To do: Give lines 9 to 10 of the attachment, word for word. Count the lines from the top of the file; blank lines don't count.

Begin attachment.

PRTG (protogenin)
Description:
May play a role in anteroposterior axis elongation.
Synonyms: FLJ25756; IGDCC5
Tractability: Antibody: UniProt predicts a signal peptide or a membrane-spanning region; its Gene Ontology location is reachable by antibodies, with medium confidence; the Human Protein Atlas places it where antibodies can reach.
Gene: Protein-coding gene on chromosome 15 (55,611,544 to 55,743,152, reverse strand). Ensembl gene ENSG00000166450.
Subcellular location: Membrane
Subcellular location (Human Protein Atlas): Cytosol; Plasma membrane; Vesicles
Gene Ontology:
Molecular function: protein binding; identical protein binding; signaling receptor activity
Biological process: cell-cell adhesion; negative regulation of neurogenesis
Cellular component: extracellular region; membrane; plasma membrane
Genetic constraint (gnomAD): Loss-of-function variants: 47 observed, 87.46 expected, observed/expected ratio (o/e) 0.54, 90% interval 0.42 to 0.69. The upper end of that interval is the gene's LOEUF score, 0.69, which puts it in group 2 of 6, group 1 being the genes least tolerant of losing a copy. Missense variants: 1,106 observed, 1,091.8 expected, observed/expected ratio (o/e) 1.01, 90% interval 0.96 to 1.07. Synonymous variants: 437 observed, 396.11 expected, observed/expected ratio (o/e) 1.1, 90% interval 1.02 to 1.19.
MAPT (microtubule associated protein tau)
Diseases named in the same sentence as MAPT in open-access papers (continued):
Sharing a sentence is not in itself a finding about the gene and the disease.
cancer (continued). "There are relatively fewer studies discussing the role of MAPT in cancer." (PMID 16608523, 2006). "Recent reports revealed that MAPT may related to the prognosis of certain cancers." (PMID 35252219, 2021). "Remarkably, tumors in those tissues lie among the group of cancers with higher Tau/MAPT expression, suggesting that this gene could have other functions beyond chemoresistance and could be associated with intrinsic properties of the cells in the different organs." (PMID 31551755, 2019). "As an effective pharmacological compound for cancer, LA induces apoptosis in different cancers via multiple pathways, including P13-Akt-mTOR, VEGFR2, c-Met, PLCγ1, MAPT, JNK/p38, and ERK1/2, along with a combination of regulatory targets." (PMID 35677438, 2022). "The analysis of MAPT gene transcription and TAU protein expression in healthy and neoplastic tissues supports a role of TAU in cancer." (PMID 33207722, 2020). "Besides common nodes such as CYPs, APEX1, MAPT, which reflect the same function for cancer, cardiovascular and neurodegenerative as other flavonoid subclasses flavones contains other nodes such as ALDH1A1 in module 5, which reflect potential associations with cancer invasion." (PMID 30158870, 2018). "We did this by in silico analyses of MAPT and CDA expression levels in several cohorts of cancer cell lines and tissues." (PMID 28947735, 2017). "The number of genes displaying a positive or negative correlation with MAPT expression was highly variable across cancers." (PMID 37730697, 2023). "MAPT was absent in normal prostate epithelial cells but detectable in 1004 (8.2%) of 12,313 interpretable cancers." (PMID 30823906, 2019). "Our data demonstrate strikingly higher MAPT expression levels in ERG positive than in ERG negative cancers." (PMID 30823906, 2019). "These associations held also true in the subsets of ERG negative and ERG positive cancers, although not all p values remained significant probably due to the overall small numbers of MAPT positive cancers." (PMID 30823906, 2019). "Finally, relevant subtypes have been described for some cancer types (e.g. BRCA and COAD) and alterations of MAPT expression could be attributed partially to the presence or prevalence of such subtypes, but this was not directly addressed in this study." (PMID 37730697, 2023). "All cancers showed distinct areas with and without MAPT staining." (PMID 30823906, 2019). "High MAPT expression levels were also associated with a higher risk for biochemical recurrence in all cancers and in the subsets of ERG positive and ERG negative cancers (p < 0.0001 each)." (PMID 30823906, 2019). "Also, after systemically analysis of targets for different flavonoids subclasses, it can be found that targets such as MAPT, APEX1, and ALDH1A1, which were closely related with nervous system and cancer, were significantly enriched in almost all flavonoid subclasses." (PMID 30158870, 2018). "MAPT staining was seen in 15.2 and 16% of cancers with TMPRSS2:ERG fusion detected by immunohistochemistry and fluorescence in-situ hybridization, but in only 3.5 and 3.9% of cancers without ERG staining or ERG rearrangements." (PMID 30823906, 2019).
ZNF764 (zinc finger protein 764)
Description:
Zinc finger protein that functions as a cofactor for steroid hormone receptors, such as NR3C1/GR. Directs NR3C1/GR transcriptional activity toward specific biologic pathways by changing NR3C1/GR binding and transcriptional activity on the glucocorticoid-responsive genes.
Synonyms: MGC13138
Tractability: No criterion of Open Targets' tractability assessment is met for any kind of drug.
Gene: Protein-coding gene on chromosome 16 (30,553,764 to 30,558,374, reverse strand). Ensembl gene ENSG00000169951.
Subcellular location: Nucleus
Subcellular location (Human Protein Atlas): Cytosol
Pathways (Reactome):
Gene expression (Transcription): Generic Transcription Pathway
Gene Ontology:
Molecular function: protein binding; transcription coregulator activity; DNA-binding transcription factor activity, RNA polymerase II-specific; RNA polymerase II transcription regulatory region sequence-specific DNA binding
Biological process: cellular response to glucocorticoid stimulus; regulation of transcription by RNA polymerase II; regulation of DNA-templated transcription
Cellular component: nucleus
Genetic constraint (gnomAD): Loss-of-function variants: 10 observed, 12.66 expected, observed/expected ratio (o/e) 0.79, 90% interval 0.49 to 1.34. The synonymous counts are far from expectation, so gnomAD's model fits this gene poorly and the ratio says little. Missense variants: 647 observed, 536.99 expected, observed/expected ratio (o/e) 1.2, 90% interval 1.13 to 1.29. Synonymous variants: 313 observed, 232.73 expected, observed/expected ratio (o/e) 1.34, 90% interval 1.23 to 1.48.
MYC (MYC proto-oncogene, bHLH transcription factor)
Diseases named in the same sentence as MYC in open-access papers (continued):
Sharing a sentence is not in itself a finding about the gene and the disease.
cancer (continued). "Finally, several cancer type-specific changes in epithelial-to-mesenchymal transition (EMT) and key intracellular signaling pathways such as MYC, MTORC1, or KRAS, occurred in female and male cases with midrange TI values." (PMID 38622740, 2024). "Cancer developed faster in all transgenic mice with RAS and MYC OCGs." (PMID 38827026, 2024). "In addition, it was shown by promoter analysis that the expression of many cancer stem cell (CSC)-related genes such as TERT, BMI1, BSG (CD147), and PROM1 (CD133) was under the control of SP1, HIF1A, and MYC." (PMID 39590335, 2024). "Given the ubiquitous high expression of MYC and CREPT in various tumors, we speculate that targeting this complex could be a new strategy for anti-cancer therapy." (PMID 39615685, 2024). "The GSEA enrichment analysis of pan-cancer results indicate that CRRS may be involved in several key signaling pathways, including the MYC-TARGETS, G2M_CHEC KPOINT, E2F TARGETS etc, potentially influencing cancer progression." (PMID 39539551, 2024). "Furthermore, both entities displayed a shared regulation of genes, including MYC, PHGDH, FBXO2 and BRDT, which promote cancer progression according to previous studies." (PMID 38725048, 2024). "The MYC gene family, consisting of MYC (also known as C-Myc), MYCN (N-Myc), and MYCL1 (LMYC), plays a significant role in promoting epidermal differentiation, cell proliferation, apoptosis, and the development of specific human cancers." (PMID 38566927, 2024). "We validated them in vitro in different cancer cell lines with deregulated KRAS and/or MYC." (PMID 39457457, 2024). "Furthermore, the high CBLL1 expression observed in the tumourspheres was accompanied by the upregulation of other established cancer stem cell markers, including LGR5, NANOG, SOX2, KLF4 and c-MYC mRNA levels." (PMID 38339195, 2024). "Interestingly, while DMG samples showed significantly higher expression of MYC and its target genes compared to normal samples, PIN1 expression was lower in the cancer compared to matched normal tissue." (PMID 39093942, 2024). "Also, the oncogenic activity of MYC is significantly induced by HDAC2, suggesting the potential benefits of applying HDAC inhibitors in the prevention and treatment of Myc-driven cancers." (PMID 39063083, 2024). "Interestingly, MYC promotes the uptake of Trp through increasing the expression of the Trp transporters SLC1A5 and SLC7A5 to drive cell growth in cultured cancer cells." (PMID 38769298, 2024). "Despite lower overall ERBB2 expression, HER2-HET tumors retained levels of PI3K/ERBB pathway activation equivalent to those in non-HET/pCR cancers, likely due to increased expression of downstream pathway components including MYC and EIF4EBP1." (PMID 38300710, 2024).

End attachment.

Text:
Gene Ontology:
Molecular function: protein binding; identical protein binding; signaling receptor activity